Delivering the second campaign bombshell within the past week, Santa Barbara City Councilmember Iya Falcone officially announced she was withdrawing from the city’s mayoral race. Falcone declared she would not challenge the city clerk’s finding that she failed to gather the 100 signatures of legally registered city voters required under the city’s charter to qualify for the ballot.
Last week, Falcone – a two-term councilmember and long considered a frontrunner in the mayoral contest – was notified that only 95 of the 118 signatures she submitted were valid. Falcone concluded that the probability of victory in a legal challenge was low. “After conducting my own research, talking to family and friends, I have decided not to contest the City Clerk’s decision,” she wrote in a prepared statement. Falcone said she intends to finish her term on the council. “I love my job and I love the City of Santa Barbara. I intend to focus 100 percent on my council job through January and stay active to see through to fruition the projects I am passionate about. I intend to remain involved.” Falcone, a centrist Democrat, said she hasn’t decided whether she will endorse any of the other mayoral candidates, but said she’ll consider which one most shares her passion for public safety, gang prevention, regional governance, and solid waste diversion. As far as the $63,000 in campaign contributions she’s collected thus far, Falcone said she’s not prepared to comment.
With Falcone out, the remaining candidates are councilmembers Helene Schneider and Dale Francisco, Chamber of Commerce president Steve Cushman, real estate agent Isaac Garrett, and homeless advocate Bob Hansen. While Falcone is the only prominent politico to fail to meet the city’s signature requirement, she’s not the only mayoral candidate to stumble before the starting line. Candidate Justin Michael – music promoter and son of famed con-artist Ponzi schemer Reed Slatkin – failed to turn in the requisite number of signatures.
With Falcone out of the race, a major question is which candidate, if any, the city’s police and firefighters’ unions will endorse. Both unions had thrown the full weight of their political strength and fundraising ability behind Falcone early on. Cushman and Francisco have both been outspoken in their criticism of the influence they contend public employees wield. Schneider has called on the public safety unions to negotiate contract give-backs to ease the city’s ever widening budget crisis and has suggested specific cuts the police union in particular could accept without an apparent diminution of public safety officers on the street. Schneider, a liberal Democrat popular with the party’s progressive-activist base, had not been granted an interview with the Police Officers Association before the union endorsed Falcone. Since Falcone’s announcement, the police officers union has arranged an endorsement interview with Schneider.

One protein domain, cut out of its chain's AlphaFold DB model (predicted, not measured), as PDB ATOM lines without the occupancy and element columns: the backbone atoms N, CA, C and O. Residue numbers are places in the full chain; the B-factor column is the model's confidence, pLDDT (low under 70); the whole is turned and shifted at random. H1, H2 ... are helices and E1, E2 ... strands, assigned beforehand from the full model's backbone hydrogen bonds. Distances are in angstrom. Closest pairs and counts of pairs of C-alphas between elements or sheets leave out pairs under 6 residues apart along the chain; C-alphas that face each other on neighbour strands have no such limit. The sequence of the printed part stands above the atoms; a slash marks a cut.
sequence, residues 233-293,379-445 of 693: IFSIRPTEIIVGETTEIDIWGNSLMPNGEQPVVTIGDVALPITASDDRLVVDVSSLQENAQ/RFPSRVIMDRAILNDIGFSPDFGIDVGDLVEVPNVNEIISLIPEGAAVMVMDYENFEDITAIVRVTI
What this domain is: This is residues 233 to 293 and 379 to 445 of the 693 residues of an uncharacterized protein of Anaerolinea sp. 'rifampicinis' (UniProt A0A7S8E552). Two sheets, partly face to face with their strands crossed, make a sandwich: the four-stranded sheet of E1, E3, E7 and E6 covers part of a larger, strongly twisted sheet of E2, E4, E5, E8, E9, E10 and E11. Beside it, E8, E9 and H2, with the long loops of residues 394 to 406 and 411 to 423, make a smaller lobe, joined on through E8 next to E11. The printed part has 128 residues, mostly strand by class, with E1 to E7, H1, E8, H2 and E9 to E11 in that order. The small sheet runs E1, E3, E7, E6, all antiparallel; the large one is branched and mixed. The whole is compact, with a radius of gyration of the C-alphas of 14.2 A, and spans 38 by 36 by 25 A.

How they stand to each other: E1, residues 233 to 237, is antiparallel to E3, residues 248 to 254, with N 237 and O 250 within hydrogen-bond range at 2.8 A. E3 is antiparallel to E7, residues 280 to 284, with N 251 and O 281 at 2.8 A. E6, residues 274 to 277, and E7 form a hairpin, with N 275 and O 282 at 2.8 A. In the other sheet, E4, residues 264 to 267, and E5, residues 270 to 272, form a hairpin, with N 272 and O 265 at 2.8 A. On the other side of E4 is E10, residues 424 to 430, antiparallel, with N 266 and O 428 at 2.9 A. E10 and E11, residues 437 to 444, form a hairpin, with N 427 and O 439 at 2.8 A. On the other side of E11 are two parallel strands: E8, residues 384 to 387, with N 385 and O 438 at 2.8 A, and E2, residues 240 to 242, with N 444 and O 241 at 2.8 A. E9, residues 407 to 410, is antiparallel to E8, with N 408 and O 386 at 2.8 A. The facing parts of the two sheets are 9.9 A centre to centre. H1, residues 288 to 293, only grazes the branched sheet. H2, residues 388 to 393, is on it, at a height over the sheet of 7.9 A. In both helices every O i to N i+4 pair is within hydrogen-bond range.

There are five ways in which signatures on campaign nomination petitions can be invalidated. In Falcone’s case, there were a handful of each in all categories. In some instances, Marcelo Lopez, assistant city administrator, claimed the signatures on the nomination petitions did not match the signatures on the corresponding voter registration affidavit. Lopez said there were several instances where the signatures were suspected not to match, but were close calls. “If we erred, we erred on the side of inclusion,” he said. In several instances, individuals who signed Falcone’s nomination petition had already signed the petition of another candidate. Under city law, the same person cannot sign the petition of more than one mayoral candidate. Where that’s occurred, however, City Hall counts the signature of the petition that’s turned in first and rejects the signatures that come in afterward. In a couple of instances, Falcone’s signatures were disqualified because those offering their signatures listed an address other than the residency listed on their voter registration affidavit. Finally, some of the people who signed Falcone’s petition were either not registered to vote at all, or were not registered to vote in the City of Santa Barbara.
Had Falcone challenged the city clerk’s ruling in court, she would have faced a steep uphill climb. The chances of victory, Falcone acknowledged, were slim. It’s been an exceptionally rough year for Falcone, whose husband Vince died this past winter. Nor did her mayoral campaign ever enjoy the smooth sailing that many pundits had predicted. Schneider mounted a vigorous challenge to Falcone’s left, as was expected, and Cushman and later Francisco attacked from the right. These challenges – especially Francisco’s – were far less expected and threatened to fracture the city’s bloc of centrist-conservative voters. Even so, Falcone proved highly successful in her fundraising efforts, raising a record $63,000 by the end of the most recent reporting period. Her campaign structure, however, seemed unsettled, with campaign management duties being shared between those working as staff and those in a volunteer advisory capacity. Writing in her prepared statement, Falcone summed up: “As you all know this has been a difficult year for me.”